Is Your Income/Lifestyle Balance Sustainable?


Once again we see fast food workers striking in New York City, Detroit, and elsewhere, demanding “living wages” of $15 per hour and the right to unionize.  Certainly it would be difficult to live in New York City on $8 per hour, but that doesn’t mean that the people visiting fast food restaurants would be able (or willing) to pay enough for their hamburgers to sustain workers at $15 per hour.   At some point people will decide to just cook at home or heat something up in the office microwave instead of going for fast food.  You can’t charge more for a service or product than it is worth to the people buying it, no matter what your cost of living is.   You would think that people in Detroit, of all places, would have figured this out by now.

The fact is, what your costs are has no bearing on the value of the product to the person buying it.  This is also true for the owners of the fast food restaurants.  Just because their labor costs are higher doesn’t mean that they can sell their products for more.  Cities can certainly pass laws to require high wages or labor unions can strike and force through high wages and other work rules.  This will force employers to raise prices, however, and as they raise prices to cover labor costs they will sell fewer products.  At some point they won’t be able to make enough money to cover costs at all.  At that point they will close up and open a restaurant somewhere else or just do something else to earn money. Then none of the workers will have a job anymore even if they were making a lot of money before.

So, if you can’t live on $8 an hour in New York City, and you can’t get paid $15 just because you need that much to get an apartment and buy food, maybe you shouldn’t be living in New York City.  Go just 100 miles up the road into upstate new York or rural New jersey and you can find apartments at one tenth the price of NYC apartments.  You can find food at 50-65% of NYC prices as well.  It might be that fast food restaurants can’t survive in New York City at all, or maybe they will only be staffed by teenagers and retirees who don’t depend on the job as their sole source of income.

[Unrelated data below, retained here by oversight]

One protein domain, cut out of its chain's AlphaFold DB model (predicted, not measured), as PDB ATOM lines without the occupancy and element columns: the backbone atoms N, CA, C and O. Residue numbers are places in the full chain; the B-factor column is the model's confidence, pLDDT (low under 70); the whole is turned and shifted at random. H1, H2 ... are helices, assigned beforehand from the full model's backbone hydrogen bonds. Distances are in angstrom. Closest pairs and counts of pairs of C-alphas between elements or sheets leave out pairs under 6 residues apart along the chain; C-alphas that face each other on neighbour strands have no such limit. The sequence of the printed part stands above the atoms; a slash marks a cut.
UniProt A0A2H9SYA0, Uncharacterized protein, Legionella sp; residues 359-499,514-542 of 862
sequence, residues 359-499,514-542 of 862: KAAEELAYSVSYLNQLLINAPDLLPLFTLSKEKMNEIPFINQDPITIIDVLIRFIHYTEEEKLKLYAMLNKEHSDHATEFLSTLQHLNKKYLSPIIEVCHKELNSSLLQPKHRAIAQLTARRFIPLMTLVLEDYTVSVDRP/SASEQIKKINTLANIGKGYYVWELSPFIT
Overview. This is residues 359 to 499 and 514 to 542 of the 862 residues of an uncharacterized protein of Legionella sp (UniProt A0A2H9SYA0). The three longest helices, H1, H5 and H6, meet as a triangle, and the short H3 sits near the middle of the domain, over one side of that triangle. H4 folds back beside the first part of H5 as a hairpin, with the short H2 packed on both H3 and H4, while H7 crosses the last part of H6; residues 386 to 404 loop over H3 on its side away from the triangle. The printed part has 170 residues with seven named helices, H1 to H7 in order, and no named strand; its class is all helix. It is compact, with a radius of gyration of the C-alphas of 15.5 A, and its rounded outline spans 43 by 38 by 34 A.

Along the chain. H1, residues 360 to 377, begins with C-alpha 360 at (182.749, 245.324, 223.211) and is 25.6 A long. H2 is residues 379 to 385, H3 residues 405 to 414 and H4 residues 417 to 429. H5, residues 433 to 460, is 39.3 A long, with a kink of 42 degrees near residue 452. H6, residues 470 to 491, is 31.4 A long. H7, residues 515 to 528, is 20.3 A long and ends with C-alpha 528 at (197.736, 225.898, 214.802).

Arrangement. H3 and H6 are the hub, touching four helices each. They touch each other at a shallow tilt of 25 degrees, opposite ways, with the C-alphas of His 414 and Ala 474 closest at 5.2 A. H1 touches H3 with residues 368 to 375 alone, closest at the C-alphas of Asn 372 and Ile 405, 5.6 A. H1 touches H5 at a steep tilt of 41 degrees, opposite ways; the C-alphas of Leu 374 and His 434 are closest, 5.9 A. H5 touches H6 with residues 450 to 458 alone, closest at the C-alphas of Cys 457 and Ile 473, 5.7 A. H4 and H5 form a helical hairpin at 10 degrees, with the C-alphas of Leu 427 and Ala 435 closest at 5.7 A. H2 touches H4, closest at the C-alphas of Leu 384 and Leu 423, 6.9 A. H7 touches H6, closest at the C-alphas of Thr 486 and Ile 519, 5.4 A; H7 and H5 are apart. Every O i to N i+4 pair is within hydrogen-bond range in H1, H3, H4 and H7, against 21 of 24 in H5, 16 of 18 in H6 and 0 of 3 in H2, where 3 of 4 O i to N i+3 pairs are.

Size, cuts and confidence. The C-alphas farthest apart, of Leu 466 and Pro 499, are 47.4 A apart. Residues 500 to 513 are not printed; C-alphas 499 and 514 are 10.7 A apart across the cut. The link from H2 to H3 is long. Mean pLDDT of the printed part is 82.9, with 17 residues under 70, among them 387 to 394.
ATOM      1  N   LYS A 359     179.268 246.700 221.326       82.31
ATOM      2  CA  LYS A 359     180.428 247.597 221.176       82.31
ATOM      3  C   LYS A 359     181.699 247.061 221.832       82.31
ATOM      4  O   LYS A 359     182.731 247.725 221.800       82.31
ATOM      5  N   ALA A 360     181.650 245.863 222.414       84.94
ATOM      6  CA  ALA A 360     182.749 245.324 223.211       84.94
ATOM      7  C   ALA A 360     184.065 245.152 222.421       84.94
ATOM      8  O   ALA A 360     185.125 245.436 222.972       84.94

While it is a lot less extreme that the NYC/fast food worker example, many other people attempt to maintain a lifestyle that they can’t maintain with their income.  They will complain about all of their bills and say there is no way they can live without maintaining a credit card balance.  They may live in an area where home mortgages consume 40% of their take-home pay each month and then wonder why they can’t afford to save for their kid’s college or retirement.

In many cases, the place you live has a big effect on your ability to grow wealthy.  Often a move down the road less than 100 miles could change your station in life entirely.  Perhaps instead of living in San Francisco, you live in Fresno and then drive into San Francisco when you want.  Or maybe conversely you live closer to work to reduce the costs of your daily commute (and the meals out you buy because you spend 2 hours a day in their car) and then dive back to visit friends in the small town you grew up in when you want.

Some may say, for them, the benefits of living in a big city or their small town outweight the additional costs.  If this is the case, that’s fine.  Becoming wealthy generally requires living in a different way from most people.  It requires sacrificing for a period of your life while you are building up assets.  You will not be able to do this if your living costs are large compared to your income.  Some are not willing to make the changes needed to bring these things in balance.  It is not for everyone.

Please contact me via vtsioriginal@yahoo.com or leave a comment.

Follow me on Twitter to get news about new articles and find out what I’m investing in.  @SmallIvy_SI

Disclaimer: This blog is not meant to give financial planning or tax advice.  It gives general information on investment strategy, picking stocks, and generally managing money to build wealth. It is not a solicitation to buy or sell stocks or any security. Financial planning advice should be sought from a certified financial planner, which the author is not. Tax advice should be sought from a CPA.  All investments involve risk and the reader as urged to consider risks carefully and seek the advice of experts if needed before investing.

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